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July 1983

Transient Bacteremia Following Endoscopic Injection Sclerotherapy of Esophageal Varices

Author Affiliations

From the Division of Gastroenterology and the Departments of Medicine (Drs Camara and Barde and Ms Gruber), Pathology (Dr Montes), and Surgery (Dr Caruana), Buffalo Veterans Administration Medical Center and the State University of New York at Buffalo; and the Department of Surgery, Upstate New York Medical Center, Syracuse (Dr Chung).

Arch Intern Med. 1983;143(7):1350-1352. doi:10.1001/archinte.1983.00350070066013

• The incidence of transient bacteremia following endoscopic injection sclerotherapy of esophageal varices was evaluated in 18 patients subjected to 40 sessions of injection sclerotherapy. Blood cultures were obtained before sclerotherapy and at five minutes, 30 minutes, and 24 hours after sclerotherapy. The injectors as well as the endoscope were cultured before and after the procedure. Blood cultures were positive in two patients after injection scierotherapy (Enterobacter cloacae and Staphylococcus species, coagulase-negative, respectively) for an incidence of 5% of transient bacteremia. Pseudomonas aeruginosa was the most frequent bacteria isolated from the injector after sclerotherapy. We conclude that the incidence of transient bacteremia after sclerotherapy is no higher than routine upper-intestinal endoscopy.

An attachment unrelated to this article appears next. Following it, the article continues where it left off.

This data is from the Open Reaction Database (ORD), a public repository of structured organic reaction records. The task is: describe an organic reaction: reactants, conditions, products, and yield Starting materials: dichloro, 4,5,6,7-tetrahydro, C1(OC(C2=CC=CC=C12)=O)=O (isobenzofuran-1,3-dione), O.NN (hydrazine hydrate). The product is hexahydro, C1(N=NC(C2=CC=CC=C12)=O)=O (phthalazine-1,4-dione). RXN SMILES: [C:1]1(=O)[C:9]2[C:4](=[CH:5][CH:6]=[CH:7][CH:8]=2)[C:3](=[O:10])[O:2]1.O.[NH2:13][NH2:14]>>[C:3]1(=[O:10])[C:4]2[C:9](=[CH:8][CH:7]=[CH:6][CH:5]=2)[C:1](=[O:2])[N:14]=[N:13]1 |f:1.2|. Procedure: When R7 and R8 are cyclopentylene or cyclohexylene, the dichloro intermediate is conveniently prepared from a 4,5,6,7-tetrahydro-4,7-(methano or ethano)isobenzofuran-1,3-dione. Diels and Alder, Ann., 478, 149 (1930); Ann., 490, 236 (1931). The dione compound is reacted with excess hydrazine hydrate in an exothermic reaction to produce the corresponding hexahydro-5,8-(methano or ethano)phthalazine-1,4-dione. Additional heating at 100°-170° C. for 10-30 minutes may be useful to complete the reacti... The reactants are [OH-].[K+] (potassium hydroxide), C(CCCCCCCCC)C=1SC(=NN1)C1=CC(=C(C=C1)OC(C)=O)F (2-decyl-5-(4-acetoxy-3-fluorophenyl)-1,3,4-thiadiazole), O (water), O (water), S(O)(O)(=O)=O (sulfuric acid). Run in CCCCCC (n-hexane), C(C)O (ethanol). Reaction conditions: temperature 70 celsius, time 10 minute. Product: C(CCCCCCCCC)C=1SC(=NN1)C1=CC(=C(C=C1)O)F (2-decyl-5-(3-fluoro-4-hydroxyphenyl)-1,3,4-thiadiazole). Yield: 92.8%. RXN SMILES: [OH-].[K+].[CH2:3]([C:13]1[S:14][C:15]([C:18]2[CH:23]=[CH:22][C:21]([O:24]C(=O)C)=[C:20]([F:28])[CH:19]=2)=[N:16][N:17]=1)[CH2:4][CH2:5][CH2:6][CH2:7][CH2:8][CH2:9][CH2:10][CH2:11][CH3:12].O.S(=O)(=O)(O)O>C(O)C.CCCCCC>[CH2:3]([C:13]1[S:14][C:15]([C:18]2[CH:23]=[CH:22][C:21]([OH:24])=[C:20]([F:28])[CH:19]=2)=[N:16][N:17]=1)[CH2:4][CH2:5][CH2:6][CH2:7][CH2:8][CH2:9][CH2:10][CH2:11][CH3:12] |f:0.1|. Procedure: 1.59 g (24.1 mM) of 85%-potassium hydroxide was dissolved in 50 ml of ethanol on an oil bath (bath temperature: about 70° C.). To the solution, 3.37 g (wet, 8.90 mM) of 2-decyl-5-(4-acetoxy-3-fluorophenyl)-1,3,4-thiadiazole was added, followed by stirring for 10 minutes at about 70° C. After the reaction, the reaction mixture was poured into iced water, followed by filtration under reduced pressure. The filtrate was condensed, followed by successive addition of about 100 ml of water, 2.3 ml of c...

(Arch Intern Med 1983;143:1350-1352)